Patent and copyright law Understanding Patent and Copyright Law Patent and copyright law gives the inventor the exclusive rights to the invention. No one else can produce the invention for a set period of time under patent and copyright law. Patent and copyright law is set up to protect inventors. The law on patents can be found in the United States Constitution, Article 1, Section 8 and in Title 35 of the United States Code. The agency that is in charge of patent laws is a Federal Agency known as the Patent and Trademark Office. Anyone who applies for a patent will have their application reviewed by an examiner. The examiner will decide if a patent should be granted to the inventor. Individuals who have their patent application turned down can appeal it to the Patents Office Board of Appeals. Just because someone has a patent does not mean that they have the right to use, make or sell the invention. For instance, if a drug company comes up with a new drug, they can get a patent on it. However, it would not be available to be sold to the general public until the drug becomes approved by other regulatory bodies. Likewise, someone may invent an improvement to an existing product, yet they will not be allowed to produce or sell the item until they obtain a license to do so from the owner of the original patent holder. For someone to receive a patent, as stated, they must fill out an application on their invention. The application will entail the details of the invention and how it is made. In addition, the person applying for a patent must make claims that point to what the applicant deems or regards as his or her invention. A patent may have many claims with it. The claims protect the patent owner and notify the public exactly what the individual has patented or owns. If someone infringes upon patent and copyright law, it is usually enforced in a civil court setting. The owner of the patent will generally bring a civil lawsuit against the person who has infringed upon their patent and ask for monetary compensation. In addition, the patent owner can seek an injunction which would prohibit the violator from continuing to engage in any acts that would infringe upon their patent in the future. Many patent owners will make licensing agreements (or contracts) with others. These agreements allow another person or company to use someone?s patented invention in return for royalties. In addition, some patent holders who are competitors may agree to license their patents to each other to expand both of their profits. Most everything we use in our day to day life was invented by someone. That person had to seek out a patent for their invention. Patent and copyright law protects inventors from having their ideas and inventions stolen out from under them. This makes the playing field more level for individuals. Without these laws, the marketplace would be out of control and the small guy would probably be eaten alive by big business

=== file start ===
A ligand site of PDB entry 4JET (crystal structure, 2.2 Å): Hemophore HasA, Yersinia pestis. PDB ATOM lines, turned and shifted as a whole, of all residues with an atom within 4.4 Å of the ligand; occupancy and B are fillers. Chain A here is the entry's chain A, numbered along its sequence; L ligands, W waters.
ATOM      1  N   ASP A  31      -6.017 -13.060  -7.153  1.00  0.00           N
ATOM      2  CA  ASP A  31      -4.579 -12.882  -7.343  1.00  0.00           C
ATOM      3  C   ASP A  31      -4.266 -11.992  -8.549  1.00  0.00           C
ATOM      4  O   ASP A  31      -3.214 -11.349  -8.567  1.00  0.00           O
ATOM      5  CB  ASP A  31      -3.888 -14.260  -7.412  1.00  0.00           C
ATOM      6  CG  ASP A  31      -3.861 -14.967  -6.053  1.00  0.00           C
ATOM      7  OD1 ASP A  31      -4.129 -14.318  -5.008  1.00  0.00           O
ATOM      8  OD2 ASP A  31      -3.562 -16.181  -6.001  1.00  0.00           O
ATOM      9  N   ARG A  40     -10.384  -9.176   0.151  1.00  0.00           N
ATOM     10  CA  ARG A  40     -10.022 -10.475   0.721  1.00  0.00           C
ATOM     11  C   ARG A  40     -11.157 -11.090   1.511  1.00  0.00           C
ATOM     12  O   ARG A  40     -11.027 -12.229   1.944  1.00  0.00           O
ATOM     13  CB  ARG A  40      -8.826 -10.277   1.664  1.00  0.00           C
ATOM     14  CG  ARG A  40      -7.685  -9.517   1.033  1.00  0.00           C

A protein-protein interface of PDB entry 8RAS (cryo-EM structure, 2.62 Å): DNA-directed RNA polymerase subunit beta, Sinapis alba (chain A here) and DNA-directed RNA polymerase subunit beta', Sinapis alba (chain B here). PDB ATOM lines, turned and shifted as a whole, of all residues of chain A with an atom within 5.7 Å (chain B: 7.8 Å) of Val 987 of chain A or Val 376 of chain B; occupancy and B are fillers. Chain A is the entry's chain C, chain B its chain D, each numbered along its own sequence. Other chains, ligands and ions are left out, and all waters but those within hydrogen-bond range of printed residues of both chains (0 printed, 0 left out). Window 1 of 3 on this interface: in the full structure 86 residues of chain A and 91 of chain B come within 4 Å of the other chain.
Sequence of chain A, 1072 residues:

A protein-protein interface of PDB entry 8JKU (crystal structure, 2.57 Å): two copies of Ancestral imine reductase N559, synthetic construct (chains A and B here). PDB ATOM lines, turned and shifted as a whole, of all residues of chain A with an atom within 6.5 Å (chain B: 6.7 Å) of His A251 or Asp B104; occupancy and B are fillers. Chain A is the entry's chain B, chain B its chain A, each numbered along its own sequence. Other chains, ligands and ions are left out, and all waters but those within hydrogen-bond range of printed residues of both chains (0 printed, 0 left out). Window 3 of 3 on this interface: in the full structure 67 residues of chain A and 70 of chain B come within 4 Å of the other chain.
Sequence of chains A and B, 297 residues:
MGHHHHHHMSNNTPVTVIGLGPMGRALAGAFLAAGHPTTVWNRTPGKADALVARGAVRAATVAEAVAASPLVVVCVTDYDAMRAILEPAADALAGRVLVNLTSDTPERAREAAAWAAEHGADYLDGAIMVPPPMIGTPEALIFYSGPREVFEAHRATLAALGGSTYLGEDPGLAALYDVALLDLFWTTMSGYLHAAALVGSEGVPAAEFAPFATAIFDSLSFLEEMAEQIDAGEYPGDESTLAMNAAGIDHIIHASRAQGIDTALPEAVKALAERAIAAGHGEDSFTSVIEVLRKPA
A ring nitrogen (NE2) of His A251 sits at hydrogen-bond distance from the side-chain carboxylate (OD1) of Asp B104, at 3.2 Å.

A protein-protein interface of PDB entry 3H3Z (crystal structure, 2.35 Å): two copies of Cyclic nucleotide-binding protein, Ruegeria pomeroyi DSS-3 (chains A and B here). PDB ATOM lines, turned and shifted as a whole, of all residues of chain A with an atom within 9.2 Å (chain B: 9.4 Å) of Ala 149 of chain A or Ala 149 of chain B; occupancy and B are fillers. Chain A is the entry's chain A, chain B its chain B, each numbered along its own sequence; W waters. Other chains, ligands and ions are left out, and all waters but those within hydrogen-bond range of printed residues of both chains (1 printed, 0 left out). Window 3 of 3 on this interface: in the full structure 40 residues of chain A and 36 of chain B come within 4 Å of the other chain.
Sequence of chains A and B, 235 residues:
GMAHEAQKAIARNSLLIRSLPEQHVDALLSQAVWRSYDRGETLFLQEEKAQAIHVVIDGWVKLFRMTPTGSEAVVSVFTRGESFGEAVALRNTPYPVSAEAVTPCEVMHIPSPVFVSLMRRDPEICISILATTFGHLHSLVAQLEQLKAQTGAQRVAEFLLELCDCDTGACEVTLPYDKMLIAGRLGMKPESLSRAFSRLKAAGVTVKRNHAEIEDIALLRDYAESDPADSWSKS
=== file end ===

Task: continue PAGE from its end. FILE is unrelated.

Handling Age Difference in the Workplace for a Positive Experience People are entering the workforce younger and getting out of it later in life, according to business experts. This fact means one thing: that the age gap in some offices is getting larger, and it could be getting more difficult to manage. Age differences in the workplace don?t have to be a cause for arguments and conflict, however. Having people of different ages working together can actually be a positive experience for everyone involved, both professionally and personally. How the age difference question plays out in your office all comes down to how you handle it. Age differences have always been an issue in the workplace. A generational gap between the old guard and the up and comers has always been unavoidable, but people knew how to manage it in a world where people got one job when they were started out in the working world and stayed with that company throughout their careers. However, those days are gone for good. People tend to bounce from job to job, out of choice or out of necessity, and so that means many workers have to adjust to age differences in the office place while adjusting to new jobs, period. Even this sense of bouncing around to different jobs can inflame the age difference issue. Older people may not relate to the younger generation?s ways of moving from job to job and drive to find a career that not only makes them money but that they also love. This culture class can cause misunderstandings and tension in the workplace. What is happening more often with the changing work market is that many younger people are finding themselves in the position of managing older people. Because younger people tend to change jobs more, and because they grew up in the computer generation, they often have more qualifications than older workers. This can cause tension on both sides. Older workers can feel under appreciated and passed over for a job that should have been theirs because of seniority, and younger bosses may feel funny about telling older employees what to do, and correcting them when they make a mistake, because they are supposed to respect their elders. Is there any way to avoid these conflicts at work so that age doesn?t become an issue? The first way to make sure age isn?t an issue is to simply decide that it isn?t one. If you have younger boss, keep in mind that they were hired for a reason, and be open to the things you can learn from them. If you are in charge of managing an older team, don?t go easy on them because of their age. They won?t respect you for it, and you will only be emphasizing the difference between you. Instead, treat them as you would any other employee, while making personal allowances for some resistance to chance on their part. A certain amount of ?in my day? kind of talk is inevitable. Accept it and take it on board ? you might even learn something ? but have confidence in enforcing the decisions you make at the same time. The other best way to manage age differences in the office place is to always keep the lines of communication open. If you are a younger manager in charge of an older team, make an active effort to solicit their opinions and to be available to them when a problem arises for them. If you are an older person in the office wondering about how to relate to the younger workers, ask questions. A glimpse into their world may do wonders for your ability to understand and relate to them. Not only will you become more effective co-worker, you might even end up being friends.